“Source of all Sustenance, sustain me. Nowadays, even living simply…demands too much.”
-Rabbi Nachmann of Breslov
“With time and distance self-mastery is more easily achieved.”
I usually begin my daily journal writing by reading a quote or passage from a philosophical book or sometimes even a poem. This morning I read the 19th century Hassidic Rabbi Nachmann of Breslov and the Roman Stoic Epictetus. What–you may ask–do these two quotes, separated by centuries, possibly have in common?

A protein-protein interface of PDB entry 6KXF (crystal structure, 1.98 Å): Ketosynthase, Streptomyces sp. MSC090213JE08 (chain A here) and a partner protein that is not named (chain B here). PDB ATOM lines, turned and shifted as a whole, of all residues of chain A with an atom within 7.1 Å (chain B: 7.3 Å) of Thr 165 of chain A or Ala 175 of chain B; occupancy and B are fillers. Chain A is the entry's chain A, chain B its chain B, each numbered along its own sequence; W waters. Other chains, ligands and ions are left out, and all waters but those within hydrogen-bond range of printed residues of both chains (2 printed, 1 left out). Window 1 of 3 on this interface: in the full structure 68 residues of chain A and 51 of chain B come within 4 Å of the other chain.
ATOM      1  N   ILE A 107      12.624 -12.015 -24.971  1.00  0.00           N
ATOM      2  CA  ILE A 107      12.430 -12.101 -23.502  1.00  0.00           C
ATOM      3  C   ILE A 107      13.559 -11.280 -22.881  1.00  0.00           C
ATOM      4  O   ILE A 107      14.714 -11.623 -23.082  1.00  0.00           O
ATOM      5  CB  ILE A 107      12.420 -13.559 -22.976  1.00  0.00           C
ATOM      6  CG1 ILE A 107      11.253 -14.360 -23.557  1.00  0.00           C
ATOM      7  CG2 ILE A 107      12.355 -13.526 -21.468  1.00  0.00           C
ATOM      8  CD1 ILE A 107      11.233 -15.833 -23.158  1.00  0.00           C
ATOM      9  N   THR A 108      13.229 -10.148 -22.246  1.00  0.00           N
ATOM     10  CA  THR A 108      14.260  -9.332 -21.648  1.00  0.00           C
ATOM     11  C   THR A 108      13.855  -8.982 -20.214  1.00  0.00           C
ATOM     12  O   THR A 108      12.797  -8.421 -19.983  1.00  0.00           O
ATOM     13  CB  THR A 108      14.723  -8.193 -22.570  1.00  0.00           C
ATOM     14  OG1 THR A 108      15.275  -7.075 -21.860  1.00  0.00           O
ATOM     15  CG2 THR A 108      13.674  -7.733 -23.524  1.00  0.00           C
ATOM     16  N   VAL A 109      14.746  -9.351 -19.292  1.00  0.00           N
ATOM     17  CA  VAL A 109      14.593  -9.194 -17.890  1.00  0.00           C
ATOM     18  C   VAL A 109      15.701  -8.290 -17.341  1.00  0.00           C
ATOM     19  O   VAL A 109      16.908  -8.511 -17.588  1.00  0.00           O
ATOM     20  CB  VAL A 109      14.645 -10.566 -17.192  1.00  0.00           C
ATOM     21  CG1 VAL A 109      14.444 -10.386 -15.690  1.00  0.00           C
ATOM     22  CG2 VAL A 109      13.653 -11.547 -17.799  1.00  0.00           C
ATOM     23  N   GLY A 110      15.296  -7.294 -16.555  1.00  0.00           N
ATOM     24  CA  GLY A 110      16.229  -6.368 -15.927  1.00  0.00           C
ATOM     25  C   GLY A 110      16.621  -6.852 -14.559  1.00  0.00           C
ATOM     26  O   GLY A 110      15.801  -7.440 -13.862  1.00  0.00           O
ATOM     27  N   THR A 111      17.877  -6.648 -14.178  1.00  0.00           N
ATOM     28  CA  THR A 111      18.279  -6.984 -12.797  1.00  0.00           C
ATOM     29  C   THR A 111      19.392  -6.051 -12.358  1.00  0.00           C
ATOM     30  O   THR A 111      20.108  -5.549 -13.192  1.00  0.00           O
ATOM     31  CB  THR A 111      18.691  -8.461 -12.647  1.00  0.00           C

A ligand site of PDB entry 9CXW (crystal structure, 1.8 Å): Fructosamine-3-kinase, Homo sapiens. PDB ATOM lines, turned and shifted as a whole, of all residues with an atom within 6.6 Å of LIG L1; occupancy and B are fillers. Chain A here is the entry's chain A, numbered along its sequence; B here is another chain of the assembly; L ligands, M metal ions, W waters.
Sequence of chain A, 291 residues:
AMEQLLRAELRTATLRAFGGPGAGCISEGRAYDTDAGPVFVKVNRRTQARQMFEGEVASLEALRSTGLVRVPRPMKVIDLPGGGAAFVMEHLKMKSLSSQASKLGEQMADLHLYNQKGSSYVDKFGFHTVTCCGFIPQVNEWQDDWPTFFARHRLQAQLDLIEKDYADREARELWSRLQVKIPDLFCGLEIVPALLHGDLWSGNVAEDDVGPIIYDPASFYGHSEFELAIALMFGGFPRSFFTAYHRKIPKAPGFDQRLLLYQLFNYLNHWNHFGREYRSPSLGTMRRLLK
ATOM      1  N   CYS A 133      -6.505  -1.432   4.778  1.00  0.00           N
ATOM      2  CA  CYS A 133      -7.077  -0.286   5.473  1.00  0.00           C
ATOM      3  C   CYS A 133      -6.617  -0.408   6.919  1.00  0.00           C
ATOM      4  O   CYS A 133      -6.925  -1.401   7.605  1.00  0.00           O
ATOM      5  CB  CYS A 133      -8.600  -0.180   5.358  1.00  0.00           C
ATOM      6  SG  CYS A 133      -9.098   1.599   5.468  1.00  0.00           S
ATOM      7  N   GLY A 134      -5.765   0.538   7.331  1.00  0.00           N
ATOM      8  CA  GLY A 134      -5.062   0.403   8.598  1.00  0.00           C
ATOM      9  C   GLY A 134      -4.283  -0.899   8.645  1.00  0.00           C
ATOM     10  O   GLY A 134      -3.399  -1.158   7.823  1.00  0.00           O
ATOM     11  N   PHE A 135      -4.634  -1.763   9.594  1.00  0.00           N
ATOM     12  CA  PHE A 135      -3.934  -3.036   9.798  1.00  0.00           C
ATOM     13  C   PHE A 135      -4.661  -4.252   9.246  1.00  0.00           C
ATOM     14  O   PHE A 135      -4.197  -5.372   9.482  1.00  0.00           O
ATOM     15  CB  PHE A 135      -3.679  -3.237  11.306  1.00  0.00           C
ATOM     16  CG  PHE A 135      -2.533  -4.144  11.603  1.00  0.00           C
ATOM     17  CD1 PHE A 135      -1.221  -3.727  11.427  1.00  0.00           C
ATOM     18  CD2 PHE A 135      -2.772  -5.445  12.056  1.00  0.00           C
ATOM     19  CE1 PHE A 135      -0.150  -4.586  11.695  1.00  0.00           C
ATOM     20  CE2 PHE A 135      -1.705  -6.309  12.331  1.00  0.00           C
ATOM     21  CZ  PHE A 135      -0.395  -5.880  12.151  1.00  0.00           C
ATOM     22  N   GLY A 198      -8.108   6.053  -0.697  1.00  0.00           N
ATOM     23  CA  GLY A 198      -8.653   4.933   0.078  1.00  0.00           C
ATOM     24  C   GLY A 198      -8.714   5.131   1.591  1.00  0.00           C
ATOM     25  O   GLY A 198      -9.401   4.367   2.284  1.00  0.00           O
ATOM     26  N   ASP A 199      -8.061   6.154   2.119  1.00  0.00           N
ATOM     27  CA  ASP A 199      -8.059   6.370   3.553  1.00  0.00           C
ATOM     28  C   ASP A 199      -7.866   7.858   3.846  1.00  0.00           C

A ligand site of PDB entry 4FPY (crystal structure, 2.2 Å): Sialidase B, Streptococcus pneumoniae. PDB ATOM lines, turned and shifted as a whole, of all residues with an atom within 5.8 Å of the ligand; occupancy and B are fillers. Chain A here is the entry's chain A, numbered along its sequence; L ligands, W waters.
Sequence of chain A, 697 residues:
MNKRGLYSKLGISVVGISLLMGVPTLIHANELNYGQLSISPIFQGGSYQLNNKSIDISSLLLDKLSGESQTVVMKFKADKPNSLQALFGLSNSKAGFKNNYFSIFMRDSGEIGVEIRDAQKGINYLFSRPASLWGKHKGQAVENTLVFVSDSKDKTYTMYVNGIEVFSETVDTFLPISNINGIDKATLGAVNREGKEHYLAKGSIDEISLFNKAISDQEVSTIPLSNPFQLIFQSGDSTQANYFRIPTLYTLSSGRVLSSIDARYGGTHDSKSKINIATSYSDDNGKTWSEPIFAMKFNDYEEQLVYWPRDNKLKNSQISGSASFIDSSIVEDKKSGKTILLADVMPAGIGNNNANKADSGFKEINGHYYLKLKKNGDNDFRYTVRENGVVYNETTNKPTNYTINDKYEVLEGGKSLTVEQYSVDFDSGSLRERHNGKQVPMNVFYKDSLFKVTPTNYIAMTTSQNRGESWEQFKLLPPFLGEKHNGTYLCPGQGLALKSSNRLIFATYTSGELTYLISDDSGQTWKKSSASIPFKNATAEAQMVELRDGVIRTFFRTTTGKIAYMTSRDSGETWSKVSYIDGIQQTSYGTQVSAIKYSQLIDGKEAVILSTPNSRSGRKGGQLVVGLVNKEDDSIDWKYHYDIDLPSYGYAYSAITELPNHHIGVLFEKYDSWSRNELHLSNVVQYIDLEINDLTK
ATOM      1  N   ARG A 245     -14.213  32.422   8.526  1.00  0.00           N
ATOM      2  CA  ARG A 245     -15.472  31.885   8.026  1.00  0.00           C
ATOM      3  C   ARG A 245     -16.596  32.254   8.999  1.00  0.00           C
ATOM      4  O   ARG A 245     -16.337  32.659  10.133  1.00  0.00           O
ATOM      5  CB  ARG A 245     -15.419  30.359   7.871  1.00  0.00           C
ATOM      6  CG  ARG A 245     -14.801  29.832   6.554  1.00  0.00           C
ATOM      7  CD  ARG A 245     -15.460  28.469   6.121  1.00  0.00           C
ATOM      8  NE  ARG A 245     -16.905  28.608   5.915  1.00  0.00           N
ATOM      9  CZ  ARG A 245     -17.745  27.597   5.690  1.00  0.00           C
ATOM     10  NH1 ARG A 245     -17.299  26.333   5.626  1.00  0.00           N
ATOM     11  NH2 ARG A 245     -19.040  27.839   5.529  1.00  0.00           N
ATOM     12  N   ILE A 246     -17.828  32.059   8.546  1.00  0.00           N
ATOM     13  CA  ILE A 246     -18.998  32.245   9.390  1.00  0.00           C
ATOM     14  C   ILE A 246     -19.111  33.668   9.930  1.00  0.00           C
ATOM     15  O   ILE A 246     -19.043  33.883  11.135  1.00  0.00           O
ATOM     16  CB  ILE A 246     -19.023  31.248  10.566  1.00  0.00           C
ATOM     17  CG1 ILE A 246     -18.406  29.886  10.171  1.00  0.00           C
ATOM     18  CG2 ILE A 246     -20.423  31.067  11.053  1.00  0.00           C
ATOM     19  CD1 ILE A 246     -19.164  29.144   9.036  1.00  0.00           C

Together, they present a balanced approach to handling challenging times. Breslov’s quote encourages us to validate our feelings. Sometimes we get up in the morning, and life is just hard–maybe it’s because we are going through a Pandemic, or because we have chronic pain, or maybe we don’t even know why but we feel blue. And Rabbi Nachmann reminds us that it’s ok to have bad days, that it is normal. And maybe the subtext is–be easier on yourself and maybe less judgmental. And Epictetus reminds us not to overreact, to give ourselves time to process–not to deny our feelings, but also not to react to them. When we give ourselves time to process, we can look within and ask ourselves if we are reacting to a present-moment issue, or whether childhood trauma has been triggered, or whether we are hungry or tired. There is space for all of it, but we will save ourselves (and others!) a lot of heartache if we give ourselves a bit of time to gain perspective. So make sure to give yourself permission to have bad moments or bad days. Find people who will listen if you need to talk or time alone if you need to process alone. And give yourself time before responding. Maybe even seek the wisdom of loved ones. Your perspectives and feelings and thoughts are always valid, but they aren’t always the best vehicles for determining our actions. So, take it easy, love yourself, and give yourself time to gain perspective.